Over the past few weeks the financial pages have been full of reports of the huge profits made by banks. Here are a few of the headline figures:
- J.P. Morgan made first-quarter profit of $3.3 billion
- Goldman Sachs declared $3.46 billion of profits
- Barclay’s Bank reported £1.47 billion of profits
- Deutsche Bank AG reported a 48 percent increase in first-quarter profit
What is most interesting about these figures is that they have had virtually no effect on the current general election campaign. This at a time when all the three main parties are vying with each other over who can cut the most public services. Yet none of the parties wants to discuss the issue of huge bank profits and the huge bonuses that go with them.
For what is key to all these profits is that they come from a massive market failure. In a competitive market, prices and fees should fall and margins should become thinner. Yet apart from a short dip, investment bank profit margins have remained sky high. Which is clear evidence of anti-competitive behaviour. The situation has become even less competitive with the disappearance of key companies leading to further concentration. It is clear that investment banks to not even attempt to compete with other banks. If they compete with other bankers, they drive down the profitability of the entire industry, and ultimately their own earnings.
How do they get away with all this? In part because of the incredibly lax regulations governing the financial industry. In part because the people who use these investment banks - the chief executives of large companies - are more than happy to pay these huge fees. The reason is simple - the fees do not come out of the pocket of these chief executives. The costs are just passed on the poor customers. Who have no say in any of these transactions. When you think of all the take-overs and mergers that have happened in past decade or so - who benefits from any of them? Nearly all of them reduce competition, which according to the neo-liberal theoreticians who dominate economics, is the bedrock of our supposedly free market economy. Their is less choice for consumers and workers lose jobs. Yet somebody makes a lot, a very lot of money out of all these take-overs and mergers. Who? - why the chief executives, the top management and the boards of directors of all these companies.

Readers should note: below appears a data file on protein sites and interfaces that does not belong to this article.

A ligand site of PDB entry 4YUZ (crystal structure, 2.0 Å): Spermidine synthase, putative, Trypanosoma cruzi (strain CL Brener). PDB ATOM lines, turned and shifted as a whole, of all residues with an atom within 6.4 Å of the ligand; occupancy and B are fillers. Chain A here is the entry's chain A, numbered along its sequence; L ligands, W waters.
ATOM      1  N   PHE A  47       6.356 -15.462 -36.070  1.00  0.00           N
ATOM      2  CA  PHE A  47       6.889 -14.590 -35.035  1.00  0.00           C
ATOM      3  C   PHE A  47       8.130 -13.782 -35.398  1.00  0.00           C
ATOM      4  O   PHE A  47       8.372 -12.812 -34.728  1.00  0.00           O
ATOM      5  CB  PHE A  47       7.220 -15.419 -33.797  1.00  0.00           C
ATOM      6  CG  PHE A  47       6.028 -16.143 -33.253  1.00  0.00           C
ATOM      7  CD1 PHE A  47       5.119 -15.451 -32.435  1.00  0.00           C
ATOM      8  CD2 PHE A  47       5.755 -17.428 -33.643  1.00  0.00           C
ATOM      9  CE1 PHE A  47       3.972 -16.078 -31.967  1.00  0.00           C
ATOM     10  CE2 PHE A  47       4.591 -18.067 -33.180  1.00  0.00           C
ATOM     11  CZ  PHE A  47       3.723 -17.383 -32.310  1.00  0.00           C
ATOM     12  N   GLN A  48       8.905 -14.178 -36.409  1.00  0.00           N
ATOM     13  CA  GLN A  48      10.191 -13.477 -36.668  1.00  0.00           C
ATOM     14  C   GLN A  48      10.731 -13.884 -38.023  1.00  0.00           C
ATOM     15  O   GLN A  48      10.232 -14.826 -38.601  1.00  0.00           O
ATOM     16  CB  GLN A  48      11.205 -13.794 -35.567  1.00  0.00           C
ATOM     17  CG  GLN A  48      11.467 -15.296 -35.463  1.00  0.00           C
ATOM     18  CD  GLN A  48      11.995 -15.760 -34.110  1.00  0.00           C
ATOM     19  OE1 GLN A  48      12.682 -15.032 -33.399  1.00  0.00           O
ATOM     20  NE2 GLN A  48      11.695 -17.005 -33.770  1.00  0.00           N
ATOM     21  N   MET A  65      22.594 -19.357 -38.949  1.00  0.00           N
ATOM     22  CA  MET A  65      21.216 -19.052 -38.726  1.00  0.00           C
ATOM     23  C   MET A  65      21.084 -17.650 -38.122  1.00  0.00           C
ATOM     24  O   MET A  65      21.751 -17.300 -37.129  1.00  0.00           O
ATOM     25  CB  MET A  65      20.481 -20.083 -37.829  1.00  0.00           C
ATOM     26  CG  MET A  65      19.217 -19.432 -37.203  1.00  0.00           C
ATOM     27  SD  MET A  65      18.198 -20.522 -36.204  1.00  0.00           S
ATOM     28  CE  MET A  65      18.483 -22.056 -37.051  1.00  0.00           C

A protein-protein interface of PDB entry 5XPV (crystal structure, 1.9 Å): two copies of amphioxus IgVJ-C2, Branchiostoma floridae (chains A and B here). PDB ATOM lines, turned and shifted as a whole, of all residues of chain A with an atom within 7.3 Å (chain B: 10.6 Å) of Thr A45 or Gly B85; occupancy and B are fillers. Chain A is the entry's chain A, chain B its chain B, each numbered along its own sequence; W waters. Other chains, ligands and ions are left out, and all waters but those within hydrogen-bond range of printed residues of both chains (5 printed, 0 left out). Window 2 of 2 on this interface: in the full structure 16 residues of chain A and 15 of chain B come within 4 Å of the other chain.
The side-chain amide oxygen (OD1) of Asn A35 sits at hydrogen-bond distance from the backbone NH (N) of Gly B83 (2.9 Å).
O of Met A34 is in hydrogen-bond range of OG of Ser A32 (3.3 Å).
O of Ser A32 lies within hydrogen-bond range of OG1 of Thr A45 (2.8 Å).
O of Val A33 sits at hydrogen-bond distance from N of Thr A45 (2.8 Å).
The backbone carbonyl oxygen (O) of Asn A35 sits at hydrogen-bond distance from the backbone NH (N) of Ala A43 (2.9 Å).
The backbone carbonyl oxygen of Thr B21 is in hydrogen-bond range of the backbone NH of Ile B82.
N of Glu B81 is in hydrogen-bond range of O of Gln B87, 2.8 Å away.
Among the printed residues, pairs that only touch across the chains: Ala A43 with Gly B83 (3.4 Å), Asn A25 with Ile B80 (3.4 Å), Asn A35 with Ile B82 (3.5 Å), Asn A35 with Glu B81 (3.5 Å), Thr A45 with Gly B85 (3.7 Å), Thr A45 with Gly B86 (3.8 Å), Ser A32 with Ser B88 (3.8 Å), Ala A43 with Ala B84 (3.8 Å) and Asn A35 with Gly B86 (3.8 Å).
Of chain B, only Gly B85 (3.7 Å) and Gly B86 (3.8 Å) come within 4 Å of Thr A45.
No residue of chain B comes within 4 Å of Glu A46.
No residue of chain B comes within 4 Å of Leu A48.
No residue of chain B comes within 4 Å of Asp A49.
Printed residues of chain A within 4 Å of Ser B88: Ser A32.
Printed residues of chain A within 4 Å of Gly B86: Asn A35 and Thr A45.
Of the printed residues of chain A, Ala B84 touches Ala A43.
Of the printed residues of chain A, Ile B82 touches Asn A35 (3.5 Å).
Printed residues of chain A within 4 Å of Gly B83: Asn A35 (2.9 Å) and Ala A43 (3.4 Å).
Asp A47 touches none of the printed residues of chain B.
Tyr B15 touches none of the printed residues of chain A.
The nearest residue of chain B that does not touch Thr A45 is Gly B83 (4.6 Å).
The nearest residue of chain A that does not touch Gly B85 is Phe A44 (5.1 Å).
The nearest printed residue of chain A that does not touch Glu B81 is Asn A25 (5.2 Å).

So we have an economic system which steadily destroys jobs, reduces choice for consumers and generates vast profits and bonuses for a choice few at the top. Least anyone think this is just some left wing fantasy, read the views of the Financial Time’s Martin Wolf, no friend of the left. He has declared recently that "a large part of the activity of the financial sector seems to be a machine to transfer income and wealth from outsiders (that’s you and me) to insiders while increasing the fragility of the economy as a whole". And none of our main political parties wants to discuss any of this during the election campaign. Conspiracy anyone?
At a time of severe economic crisis, we are being offered in this election a false choice - cut public spending here or there. When we should be discussing the whole structure of our economy and how it can generate steady, sustainable growth which benefits all, not just the few. A key and necessary part of this restructuring will involve reforming the financial industry. The New Economics Foundation has produced a report on Better Banking which contains specific proposals for reforming the financial sector of our economy. You can see the report here. There proposal include the following”
- Separate retail banking from speculation
- Break up banks that are ‘too big to fail’
- Launch a competition enquiry into the banks, that looks also at the role played by ratings agencies and accountancy firms
- Introduce controls on bonuses
- Introduce a financial transaction (or ‘Robin Hood’) tax
So when the next government, whatever complexion it is, comes out with proposals to cut public services and jobs, freeze pay and pensions, remember that there is an alternative.